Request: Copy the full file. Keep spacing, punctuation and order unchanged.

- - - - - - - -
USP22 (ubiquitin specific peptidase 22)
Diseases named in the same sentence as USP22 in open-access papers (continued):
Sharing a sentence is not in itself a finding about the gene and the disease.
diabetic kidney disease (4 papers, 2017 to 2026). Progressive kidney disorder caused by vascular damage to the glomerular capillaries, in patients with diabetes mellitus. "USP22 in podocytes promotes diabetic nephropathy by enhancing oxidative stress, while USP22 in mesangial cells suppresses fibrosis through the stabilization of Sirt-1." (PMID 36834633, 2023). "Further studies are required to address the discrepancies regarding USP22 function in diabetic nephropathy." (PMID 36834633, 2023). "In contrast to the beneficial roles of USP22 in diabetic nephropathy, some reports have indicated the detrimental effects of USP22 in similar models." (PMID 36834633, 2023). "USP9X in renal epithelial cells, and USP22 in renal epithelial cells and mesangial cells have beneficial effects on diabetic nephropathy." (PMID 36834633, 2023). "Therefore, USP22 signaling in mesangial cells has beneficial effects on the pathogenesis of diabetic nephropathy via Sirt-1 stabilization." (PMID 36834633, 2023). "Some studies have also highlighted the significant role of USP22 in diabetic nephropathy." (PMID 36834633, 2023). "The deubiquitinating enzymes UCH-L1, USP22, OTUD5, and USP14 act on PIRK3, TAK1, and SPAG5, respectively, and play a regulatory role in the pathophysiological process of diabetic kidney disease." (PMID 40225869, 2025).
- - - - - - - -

USP22 (ubiquitin specific peptidase 22)
Diseases named in the same sentence as USP22 in open-access papers (continued):
Sharing a sentence is not in itself a finding about the gene and the disease.
diabetic kidney disease (4 papers, 2017 to 2026). Progressive kidney disorder caused by vascular damage to the glomerular capillaries, in patients with diabetes mellitus. "USP22 in podocytes promotes diabetic nephropathy by enhancing oxidative stress, while USP22 in mesangial cells suppresses fibrosis through the stabilization of Sirt-1." (PMID 36834633, 2023). "Further studies are required to address the discrepancies regarding USP22 function in diabetic nephropathy." (PMID 36834633, 2023). "In contrast to the beneficial roles of USP22 in diabetic nephropathy, some reports have indicated the detrimental effects of USP22 in similar models." (PMID 36834633, 2023). "USP9X in renal epithelial cells, and USP22 in renal epithelial cells and mesangial cells have beneficial effects on diabetic nephropathy." (PMID 36834633, 2023). "Therefore, USP22 signaling in mesangial cells has beneficial effects on the pathogenesis of diabetic nephropathy via Sirt-1 stabilization." (PMID 36834633, 2023). "Some studies have also highlighted the significant role of USP22 in diabetic nephropathy." (PMID 36834633, 2023). "The deubiquitinating enzymes UCH-L1, USP22, OTUD5, and USP14 act on PIRK3, TAK1, and SPAG5, respectively, and play a regulatory role in the pathophysiological process of diabetic kidney disease." (PMID 40225869, 2025).